Published Date: 2012-08-07 15:21:01
Subject: PRO/EDR> Ebola hemorrhagic fever - Uganda (14)
Archive Number: 20120807.1232846
EBOLA HEMORRHAGIC FEVER - UGANDA (14)
A ProMED-mail post
ProMED-mail is a program of the
International Society for Infectious Diseases
Date: Tue 7 Aug 22012
Source: Times Live, South African Press Association (SAPA)/Deutsche Presse-Agentur (DPA) report [edited]
An outbreak of the deadly ebolavirus in Uganda, which has killed 16 people has been stemmed, according to a World Health Organization (WHO) official
The outbreak started in western region of Kibaale in the East Africa nation in July . Some 300 people who were in contact with those who were infected are likely to still remain under observation.
"The cases are now confined only to Kibaale. The [ebolavirus] outbreak is now under control. But there is need to make follow-ups of the contact cases. Surveillance should be intensified over these cases because we can only be sure that they are safe after 21 days," Solomon Fisseha, WHO deputy head in Uganda, told SAPA DPA press agency. The outbreak had forced hundreds of schools to close and in the worst affected areas even social gatherings were banned.
This is the 4th outbreak of [ebolavirus] in the country since 2000, when it killed 224 people. About 40 people died of the disease in villages along the border with the Democratic Republic of Congo in 2008, while another isolated death occurred last year [2011, in Uganda]. Ebola [hemorrhagic fever], which has no known cure, is highly infectious and symptoms include vomiting, diarrhea, and external and internal bleeding. It was first identified in 1976 in Congo near the River Ebola.
[Byline: Henry Wasswa]
Date Tue 7 Aug 2012
Source: New Vision (Uganda) [edited]
A total of 29 people in Kibaale district, who were initially suspected of having contracted a deadly ebolavirus [infection], have been cleared to return home, the Health Ministry has said. Of the 36 cases that are in isolation, only 3 have been confirmed to have ebolavirus [infection], the Health Ministry spokesperson, Rukia Nakamatte, told New Vision online. She said health experts are still monitoring the condition of those that will be discharged before allowing them to return home. However, 9 were discharged on Monday [6 Aug 2012], New Vision has learnt. "We are finalising plans to allow 29 of the cases to return home because they tested negative for ebolavirus," she said.
Nakamatte explained that while no new cases have been recorded, the ministry surveillance team is still on high alert. Nakamatte also disclosed that health experts were monitoring 398 cases believed to have come into contact with people who died of Ebola [hemorrhagic fever]. Of these, 84 have passed the 21- day period during which signs of infection would have shown, although they are still being monitored.
Dr Joseph Amonye, the national coordinator of the Ebola task force, said the samples taken from these people were negative and there was no reason of confining them at the isolation centre. "We have tested their samples and found out that they do not have Ebola [hemorrhagic fever]," said Amonye.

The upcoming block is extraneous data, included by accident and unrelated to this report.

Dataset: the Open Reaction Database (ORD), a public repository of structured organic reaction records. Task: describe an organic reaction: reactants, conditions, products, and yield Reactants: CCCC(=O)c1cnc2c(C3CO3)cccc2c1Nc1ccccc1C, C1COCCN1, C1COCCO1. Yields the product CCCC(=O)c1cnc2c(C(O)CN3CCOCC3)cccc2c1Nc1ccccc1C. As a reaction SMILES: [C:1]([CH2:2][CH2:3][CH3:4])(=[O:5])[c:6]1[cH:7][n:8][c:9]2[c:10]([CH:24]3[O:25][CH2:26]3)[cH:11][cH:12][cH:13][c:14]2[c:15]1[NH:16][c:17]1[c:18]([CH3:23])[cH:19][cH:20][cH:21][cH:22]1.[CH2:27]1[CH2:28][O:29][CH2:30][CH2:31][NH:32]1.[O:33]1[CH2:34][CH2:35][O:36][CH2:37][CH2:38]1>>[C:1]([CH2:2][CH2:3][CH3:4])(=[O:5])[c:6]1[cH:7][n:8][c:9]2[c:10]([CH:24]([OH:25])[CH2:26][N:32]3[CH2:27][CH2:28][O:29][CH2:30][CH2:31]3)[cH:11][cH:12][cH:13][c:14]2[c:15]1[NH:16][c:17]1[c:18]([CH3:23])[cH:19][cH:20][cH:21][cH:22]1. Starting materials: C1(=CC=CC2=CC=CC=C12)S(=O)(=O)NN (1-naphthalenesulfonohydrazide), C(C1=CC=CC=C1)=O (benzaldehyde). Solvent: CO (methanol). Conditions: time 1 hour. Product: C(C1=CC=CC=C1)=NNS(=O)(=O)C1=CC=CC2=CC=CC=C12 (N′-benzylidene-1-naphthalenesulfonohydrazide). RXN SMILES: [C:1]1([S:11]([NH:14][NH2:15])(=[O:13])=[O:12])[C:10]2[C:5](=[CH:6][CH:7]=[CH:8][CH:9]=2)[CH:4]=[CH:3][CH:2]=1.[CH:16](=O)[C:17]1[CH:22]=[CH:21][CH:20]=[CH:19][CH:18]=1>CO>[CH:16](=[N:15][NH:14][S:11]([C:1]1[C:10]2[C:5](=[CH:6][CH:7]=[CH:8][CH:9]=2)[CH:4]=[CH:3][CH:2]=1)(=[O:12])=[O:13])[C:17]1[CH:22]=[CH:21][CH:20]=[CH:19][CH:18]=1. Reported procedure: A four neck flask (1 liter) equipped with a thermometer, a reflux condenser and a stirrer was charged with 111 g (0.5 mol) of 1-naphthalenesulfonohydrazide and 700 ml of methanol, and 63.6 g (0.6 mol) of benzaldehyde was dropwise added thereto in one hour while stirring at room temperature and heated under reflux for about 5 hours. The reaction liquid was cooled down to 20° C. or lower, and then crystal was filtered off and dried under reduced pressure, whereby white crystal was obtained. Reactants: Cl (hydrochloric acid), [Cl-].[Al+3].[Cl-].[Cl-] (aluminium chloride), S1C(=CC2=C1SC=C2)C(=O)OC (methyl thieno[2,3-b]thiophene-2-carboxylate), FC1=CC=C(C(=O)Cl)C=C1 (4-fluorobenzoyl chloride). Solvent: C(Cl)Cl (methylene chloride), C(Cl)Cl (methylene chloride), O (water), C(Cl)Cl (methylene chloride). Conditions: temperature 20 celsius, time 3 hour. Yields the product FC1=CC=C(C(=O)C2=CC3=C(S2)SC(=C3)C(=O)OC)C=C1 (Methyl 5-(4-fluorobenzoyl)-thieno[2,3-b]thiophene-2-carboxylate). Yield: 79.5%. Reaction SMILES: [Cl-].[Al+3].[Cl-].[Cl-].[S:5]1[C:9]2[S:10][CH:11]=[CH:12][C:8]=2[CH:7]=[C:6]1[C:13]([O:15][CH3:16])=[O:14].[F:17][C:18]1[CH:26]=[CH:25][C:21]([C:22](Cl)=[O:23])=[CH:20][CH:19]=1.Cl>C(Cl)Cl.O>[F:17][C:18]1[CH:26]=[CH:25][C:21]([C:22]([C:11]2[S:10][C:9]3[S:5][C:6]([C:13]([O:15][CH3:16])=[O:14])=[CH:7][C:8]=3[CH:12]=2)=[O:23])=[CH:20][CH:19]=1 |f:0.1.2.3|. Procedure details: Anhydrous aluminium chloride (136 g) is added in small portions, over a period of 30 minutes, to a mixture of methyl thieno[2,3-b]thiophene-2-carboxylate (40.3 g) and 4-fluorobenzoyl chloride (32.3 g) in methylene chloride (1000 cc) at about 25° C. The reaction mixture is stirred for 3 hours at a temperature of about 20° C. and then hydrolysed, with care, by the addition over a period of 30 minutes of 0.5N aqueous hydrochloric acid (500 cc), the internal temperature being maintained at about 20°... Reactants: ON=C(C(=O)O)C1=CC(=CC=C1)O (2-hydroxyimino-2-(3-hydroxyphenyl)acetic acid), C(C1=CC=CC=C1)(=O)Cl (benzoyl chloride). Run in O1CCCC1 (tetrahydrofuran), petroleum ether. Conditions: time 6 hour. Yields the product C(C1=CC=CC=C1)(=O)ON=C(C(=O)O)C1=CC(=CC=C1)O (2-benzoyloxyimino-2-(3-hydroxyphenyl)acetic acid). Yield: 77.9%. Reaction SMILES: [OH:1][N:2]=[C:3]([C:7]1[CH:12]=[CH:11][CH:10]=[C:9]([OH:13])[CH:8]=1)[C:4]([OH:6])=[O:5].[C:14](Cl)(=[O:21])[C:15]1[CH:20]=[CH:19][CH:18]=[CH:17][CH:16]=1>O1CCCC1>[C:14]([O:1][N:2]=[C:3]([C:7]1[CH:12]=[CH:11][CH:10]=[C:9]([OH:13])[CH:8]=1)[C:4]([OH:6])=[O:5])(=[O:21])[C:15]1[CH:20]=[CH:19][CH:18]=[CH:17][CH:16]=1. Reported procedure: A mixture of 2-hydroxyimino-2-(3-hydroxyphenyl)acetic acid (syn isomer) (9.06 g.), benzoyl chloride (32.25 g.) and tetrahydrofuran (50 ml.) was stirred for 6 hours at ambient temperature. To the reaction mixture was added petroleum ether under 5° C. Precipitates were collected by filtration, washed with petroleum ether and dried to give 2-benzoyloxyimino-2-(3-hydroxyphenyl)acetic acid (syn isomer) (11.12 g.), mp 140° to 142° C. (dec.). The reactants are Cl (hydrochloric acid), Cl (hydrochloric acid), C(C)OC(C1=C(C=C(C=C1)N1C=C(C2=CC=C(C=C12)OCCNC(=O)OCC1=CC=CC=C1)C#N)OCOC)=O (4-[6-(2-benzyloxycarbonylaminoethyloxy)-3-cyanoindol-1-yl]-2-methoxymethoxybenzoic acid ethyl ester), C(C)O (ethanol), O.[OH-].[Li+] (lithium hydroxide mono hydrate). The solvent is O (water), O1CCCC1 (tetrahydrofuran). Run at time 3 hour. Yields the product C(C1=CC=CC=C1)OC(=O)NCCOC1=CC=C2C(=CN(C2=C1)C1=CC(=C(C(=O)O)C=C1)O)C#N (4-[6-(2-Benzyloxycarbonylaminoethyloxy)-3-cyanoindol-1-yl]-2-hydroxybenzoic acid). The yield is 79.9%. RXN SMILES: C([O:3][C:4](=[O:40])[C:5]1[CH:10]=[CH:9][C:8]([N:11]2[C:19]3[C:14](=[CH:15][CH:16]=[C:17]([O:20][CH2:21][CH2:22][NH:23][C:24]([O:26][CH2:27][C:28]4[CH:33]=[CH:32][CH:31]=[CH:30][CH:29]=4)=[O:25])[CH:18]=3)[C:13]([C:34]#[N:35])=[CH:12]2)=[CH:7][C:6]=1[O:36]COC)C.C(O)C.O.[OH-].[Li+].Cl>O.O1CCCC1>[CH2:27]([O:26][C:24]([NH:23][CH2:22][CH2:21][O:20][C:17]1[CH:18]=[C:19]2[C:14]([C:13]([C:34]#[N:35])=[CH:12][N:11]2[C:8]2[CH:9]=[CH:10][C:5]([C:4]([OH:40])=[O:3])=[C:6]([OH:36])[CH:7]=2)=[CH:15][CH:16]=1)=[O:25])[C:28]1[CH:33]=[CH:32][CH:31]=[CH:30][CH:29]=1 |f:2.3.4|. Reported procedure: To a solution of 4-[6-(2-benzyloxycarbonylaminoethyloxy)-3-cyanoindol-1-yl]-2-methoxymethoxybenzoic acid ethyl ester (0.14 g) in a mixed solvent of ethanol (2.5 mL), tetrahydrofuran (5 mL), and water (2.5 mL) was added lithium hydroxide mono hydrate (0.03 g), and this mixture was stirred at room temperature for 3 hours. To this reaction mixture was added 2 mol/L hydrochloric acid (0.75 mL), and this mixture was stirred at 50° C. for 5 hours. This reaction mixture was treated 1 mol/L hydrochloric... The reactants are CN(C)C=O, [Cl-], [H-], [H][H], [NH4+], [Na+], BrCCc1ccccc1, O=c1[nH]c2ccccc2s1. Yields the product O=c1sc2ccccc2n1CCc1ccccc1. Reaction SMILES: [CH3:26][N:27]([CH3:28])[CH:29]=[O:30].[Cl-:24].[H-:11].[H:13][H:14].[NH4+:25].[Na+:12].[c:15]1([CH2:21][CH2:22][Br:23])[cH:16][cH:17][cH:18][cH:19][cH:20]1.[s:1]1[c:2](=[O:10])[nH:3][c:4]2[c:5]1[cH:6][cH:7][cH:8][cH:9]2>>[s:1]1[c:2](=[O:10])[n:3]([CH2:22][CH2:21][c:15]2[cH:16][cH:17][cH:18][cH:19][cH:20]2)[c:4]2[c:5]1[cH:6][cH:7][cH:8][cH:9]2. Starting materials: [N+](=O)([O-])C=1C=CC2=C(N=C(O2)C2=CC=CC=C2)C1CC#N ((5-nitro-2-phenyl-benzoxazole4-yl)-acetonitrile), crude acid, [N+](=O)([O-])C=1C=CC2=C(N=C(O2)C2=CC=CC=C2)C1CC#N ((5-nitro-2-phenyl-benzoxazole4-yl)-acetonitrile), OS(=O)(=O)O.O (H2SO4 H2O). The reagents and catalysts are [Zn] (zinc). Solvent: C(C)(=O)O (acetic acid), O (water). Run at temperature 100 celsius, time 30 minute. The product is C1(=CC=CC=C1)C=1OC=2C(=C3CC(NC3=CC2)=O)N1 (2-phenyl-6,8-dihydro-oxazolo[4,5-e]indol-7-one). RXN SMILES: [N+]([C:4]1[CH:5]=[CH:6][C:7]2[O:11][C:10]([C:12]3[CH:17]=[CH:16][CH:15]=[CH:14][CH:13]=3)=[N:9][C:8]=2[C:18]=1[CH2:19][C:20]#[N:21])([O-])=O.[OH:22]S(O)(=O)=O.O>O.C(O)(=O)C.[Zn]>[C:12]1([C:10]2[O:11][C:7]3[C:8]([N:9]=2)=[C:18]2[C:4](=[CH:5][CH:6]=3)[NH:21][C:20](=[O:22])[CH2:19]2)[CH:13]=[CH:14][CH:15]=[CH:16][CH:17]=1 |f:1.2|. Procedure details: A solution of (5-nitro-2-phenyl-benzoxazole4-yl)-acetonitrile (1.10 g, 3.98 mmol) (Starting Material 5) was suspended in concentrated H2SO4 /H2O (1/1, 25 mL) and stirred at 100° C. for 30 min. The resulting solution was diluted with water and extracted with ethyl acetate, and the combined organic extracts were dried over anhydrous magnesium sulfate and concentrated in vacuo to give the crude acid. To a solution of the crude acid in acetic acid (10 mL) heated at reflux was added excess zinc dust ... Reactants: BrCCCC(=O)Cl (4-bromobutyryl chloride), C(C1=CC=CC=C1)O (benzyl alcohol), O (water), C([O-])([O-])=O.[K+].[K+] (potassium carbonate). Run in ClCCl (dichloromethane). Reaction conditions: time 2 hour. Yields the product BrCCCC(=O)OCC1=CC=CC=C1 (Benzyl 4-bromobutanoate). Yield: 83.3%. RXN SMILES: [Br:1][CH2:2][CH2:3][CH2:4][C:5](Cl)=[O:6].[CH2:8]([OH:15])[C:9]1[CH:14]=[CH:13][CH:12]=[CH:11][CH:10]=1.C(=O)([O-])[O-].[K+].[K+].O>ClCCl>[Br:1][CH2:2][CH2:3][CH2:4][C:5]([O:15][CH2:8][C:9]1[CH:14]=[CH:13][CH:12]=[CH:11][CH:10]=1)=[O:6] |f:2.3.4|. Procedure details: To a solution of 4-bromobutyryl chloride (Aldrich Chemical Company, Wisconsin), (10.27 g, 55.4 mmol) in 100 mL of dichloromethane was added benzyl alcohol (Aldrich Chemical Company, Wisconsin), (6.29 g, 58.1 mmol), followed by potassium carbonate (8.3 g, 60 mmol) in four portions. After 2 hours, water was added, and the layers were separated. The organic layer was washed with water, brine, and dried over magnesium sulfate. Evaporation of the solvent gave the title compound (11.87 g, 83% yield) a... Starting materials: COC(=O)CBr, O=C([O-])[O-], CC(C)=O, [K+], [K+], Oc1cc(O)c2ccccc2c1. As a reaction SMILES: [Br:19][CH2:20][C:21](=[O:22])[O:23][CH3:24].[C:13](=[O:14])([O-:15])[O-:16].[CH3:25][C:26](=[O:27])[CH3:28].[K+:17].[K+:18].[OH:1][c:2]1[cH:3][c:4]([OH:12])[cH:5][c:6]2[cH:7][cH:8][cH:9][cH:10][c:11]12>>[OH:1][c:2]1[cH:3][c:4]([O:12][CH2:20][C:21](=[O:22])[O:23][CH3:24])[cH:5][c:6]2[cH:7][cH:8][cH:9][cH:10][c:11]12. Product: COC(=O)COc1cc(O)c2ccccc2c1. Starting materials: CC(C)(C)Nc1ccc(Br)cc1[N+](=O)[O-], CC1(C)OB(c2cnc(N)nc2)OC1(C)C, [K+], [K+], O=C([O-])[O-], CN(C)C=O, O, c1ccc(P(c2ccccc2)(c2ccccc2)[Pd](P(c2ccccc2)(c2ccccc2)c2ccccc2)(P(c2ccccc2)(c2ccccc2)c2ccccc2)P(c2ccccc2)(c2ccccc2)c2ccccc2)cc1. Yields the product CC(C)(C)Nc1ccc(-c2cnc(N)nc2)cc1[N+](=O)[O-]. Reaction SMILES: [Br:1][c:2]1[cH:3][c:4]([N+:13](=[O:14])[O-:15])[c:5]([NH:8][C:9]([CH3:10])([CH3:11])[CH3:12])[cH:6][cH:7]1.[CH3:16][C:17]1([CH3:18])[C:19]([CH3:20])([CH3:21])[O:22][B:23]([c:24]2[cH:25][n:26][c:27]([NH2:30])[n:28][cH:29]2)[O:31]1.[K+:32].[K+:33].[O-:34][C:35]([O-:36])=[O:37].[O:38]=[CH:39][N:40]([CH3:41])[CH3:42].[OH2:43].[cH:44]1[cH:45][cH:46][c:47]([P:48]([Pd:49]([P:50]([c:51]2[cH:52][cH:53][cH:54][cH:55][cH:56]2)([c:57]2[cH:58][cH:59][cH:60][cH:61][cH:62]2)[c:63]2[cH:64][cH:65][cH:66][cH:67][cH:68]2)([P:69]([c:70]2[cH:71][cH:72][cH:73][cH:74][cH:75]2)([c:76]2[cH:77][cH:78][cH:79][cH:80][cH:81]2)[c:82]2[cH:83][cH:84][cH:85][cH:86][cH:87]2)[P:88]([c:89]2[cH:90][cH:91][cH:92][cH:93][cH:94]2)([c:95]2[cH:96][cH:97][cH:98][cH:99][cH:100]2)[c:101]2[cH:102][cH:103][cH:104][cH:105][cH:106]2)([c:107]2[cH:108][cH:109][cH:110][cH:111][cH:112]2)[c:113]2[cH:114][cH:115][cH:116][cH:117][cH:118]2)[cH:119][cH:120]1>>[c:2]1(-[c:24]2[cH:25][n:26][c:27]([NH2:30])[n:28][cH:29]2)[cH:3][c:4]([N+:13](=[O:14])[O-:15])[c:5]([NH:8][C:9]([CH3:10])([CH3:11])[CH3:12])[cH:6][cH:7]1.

Meanwhile, Mulago Hospital has discharged a suspected Ebola patient who was admitted at the isolation camp. Speaking in an interview with the press at Mulago, the hospital's executive director, Dr Baterana Byarugaba, said: "This suspected patient had gone to Kibaale. He developed features similar to malaria and people thought that he had Ebola [hemorrhagic fever]. But we have since established that the gentleman does not have [the disease]."
[Byline: Taddeo Bwamba Le, Violet Nabatan Zi, Ismael Kasooha]
ProMED-mail Rapporteur Kunihiko Iizuka
Date: Tue 7 Aug 2012
From: Daniel Bausch <email@example.com> [edited]
[Re: ProMED-mail Ebola hemorrhagic fever - Uganda (12) 20120806.1230691]
A comment on bleeding in hemorrhagic fever
Regarding bleeding in Ebola hemorrhagic fever, during the Ebola outbreak in Gulu, Uganda in 2000-2001, we collected detailed clinical information on over 100 patients with laboratory confirmed Ebola Sudan virus infection. Excluding subconjunctival bleeding/injection, hemorrhage was noted in only approximately 20 percent of the patients and virtually always occurred in the later stage of illness. Hematemesis and bleeding from the gums were the most frequent hemorrhagic manifestations. Many patients die without visible hemorrhage although, when present, hemorrhage does confer a poor prognosis. Studies done in the isolation ward demonstrated that [ebolavirus] was shed in a wide variety of bodily fluids during the acute period of illness but that the risk of transmission from fomites or from convalescent patients was low (Bausch et al, J Infect Dis. 2007 Nov 15; 196 Suppl 2:S142-7).
This information may be helpful to those combating the present outbreak in Kibaale.
Daniel Bausch, MD, MPH&TM
Tulane School of Public Health and Tropical Medicine
[From these and other recent reports it seems probable that this outbreak in the Kibaale District of Uganda has been contained. There have been at least 16 fatalities, but the suspected cases and their contacts are gradually being released provided they show no symptoms during the 21-day surveillance period post exposure.
Dr Daniel Bausch's commentary on hemorrhage is particularly relevant in assessment of the progress of the Kibaale outbreak.
The news story in part  of the post above includes an interesting photograph of containment arrangements at Kigadi Hospital in Kibaale.
A HealthMap/ProMED-mail map can be accessed at http://healthmap.org/r/2Xz8. - Mod.CP]